Rivals fight to fill Aloha void


POSTED: Tuesday, March 31, 2009

It was late February in 2008 and Aloha Airlines' top executives were gathered in a company boardroom where Chief Executive David Banmiller was outlining scenarios on a whiteboard that would save the company from bankruptcy or a possible shutdown.

Banmiller assigned a percentage to the likelihood of each scenario occurring and only one — a United Airlines takeover of Aloha — received 100 percent.

But, as 3,500 former Aloha employees painfully know now, it wasn't a sure deal after all. And one year ago today, the storied 61-year-old airline taxied to the gate for the final time.

Although history will show that Aloha filed for bankruptcy on March 20, 2008, and ceased passenger operations 11 days later, Thom Nulty, the senior vice president of marketing and sales for Aloha, said the end actually came on March 13 when United informed Aloha it was pulling out of the deal because fuel had gone up to $111 a barrel on that day.

“;Yucaipa (Aloha's majority shareholder) called us a few minutes later and told us they weren't going to fund us any longer and basically that was the end of the world,”; said Nulty, who now is vice president for Preferred Hotel Group in Newport Beach, Calif. “;They were going to operate us as a separate company and were going to take over our funding, and our pilots union actually had agreed with their pilots union on an arrangement. After United pulled out, we scrambled for investors for a couple of weeks and we worked with the bank, but that was the day it came apart.”;

A year later, the Hawaii interisland market is still just as convoluted with three carriers in direct competition with each other.

Hawaiian Airlines is still the dominant carrier. Mesa Air Group's go!, which many people at Aloha blame for the airline's demise for initiating a below-cost fare war, is now nearing its 3-year anniversary and coming off its first quarterly profit. And Mokulele Airlines, which had aligned itself as a code-share partner with go!, is now the one struggling the most after switching allegiances to team up with Indianapolis-based Republic Airways to try to pick up some of the void left by Aloha.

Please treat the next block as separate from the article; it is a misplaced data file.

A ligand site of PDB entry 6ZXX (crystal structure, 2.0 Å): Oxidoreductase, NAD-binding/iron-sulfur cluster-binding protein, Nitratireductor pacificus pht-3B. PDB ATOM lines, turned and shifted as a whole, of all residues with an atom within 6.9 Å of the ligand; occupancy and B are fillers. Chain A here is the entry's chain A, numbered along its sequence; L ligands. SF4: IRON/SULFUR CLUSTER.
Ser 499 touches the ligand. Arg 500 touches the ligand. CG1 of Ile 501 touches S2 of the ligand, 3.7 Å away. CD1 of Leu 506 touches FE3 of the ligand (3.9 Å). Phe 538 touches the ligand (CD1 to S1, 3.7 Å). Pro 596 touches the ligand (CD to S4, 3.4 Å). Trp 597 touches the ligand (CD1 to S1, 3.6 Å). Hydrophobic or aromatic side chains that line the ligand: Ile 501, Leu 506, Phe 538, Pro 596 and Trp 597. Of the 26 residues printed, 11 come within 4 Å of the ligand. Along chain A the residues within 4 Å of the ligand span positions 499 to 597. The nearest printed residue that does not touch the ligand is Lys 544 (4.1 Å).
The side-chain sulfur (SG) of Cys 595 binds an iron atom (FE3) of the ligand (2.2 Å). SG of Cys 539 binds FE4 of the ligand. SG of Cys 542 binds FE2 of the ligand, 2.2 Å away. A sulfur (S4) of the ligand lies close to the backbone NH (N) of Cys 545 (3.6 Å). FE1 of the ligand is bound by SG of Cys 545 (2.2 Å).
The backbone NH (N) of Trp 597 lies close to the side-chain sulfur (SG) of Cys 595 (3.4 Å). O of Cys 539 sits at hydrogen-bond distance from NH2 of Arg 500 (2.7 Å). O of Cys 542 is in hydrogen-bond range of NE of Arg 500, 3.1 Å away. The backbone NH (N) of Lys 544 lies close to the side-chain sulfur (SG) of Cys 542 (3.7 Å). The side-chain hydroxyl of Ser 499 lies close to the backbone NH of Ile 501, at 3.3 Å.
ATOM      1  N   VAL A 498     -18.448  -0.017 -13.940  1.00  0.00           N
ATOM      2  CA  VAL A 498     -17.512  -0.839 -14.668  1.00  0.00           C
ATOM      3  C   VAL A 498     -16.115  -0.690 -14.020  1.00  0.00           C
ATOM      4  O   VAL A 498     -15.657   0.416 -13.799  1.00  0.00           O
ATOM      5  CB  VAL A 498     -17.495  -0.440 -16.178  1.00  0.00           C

Although airfares inched up following Aloha's demise, the price of interisland tickets came right back down after Mokulele, which began jet service in November, bled money at an unsustainable rate and started a fare war of its own. Republic, which had funded Mokulele, has since moved in to become a 50 percent shareholder and removed Bill Boyer as Mokulele's CEO. And Island Air, which flies to smaller interisland airports, earlier this month took Mokulele's place as go!'s code-share partner.

“;We now have fare wars of almost the ferocity that we had with Aloha, so the consumers have had an opportunity for several years now to travel interisland at ticket prices below the cost of providing the service,”; local aviation historian Peter Forman said. “;But inevitably this must change, and the big question is the battle between Mokulele and go!. Who is going to outlast the other?”;

Hawaiian CEO Mark Dunkerley said the interisland marketplace still suffers from excess capacity, although not to the extent it did when Aloha was alive.

“;There were more seats out there then there was demand and that drove prices down to the point where companies were losing money,”; Dunkerley said.

Through it all, Hawaiian has emerged as the main beneficiary of the market turmoil.

“;We're pretty satisfied with our footprint in the marketplace,”; Dunkerley said.

Still, Dunkerley acknowledges that interisland fares eventually will need to rise.

“;If you look at fares on the mainland for similar sorts of flights, you'll see fares more often than not exceed $100 a flight,”; he said. “;At a time where fares interisland are more than half that amount, one reasonably could conclude that fares are not only low and a good deal for consumers, but unsustainably low.”;

Jonathan Ornstein, chairman and CEO of Mesa, said go! deserves credit for bringing low fares to Hawaii.

“;I think it's very fair to say that if go! was not in the marketplace that fares would be much, much higher,”; he said. “;We changed the market, in my opinion, forever; we gave value; and we were accepted by the local traveler.”;

But many former Aloha employees, such as Nulty, are not singing go!'s praises after losing their jobs or being forced to accept other lower-paying positions.

Nulty, for one, says go! was “;100 percent responsible.”;

“;It was interisland prices that did us in because we had to be price competitive,”; he said. “;They knew we had little or no money and they were trying to wear out our investors, which they eventually did.”;

Former Aloha Capt. John Riddel, who also was a union leader for the Air Line Pilots Association, said he has not heard many success stories from his co-workers in the aftermath of the shutdown.

“;There were 3,500 people put out of work, and their families have been affected,”; said Riddel, who now does union work for the United Public Workers. “;It was the beginning of what we're experiencing now. The state has the highest unemployment rate (in 30 years) and I think the Aloha shutdown was significant.”;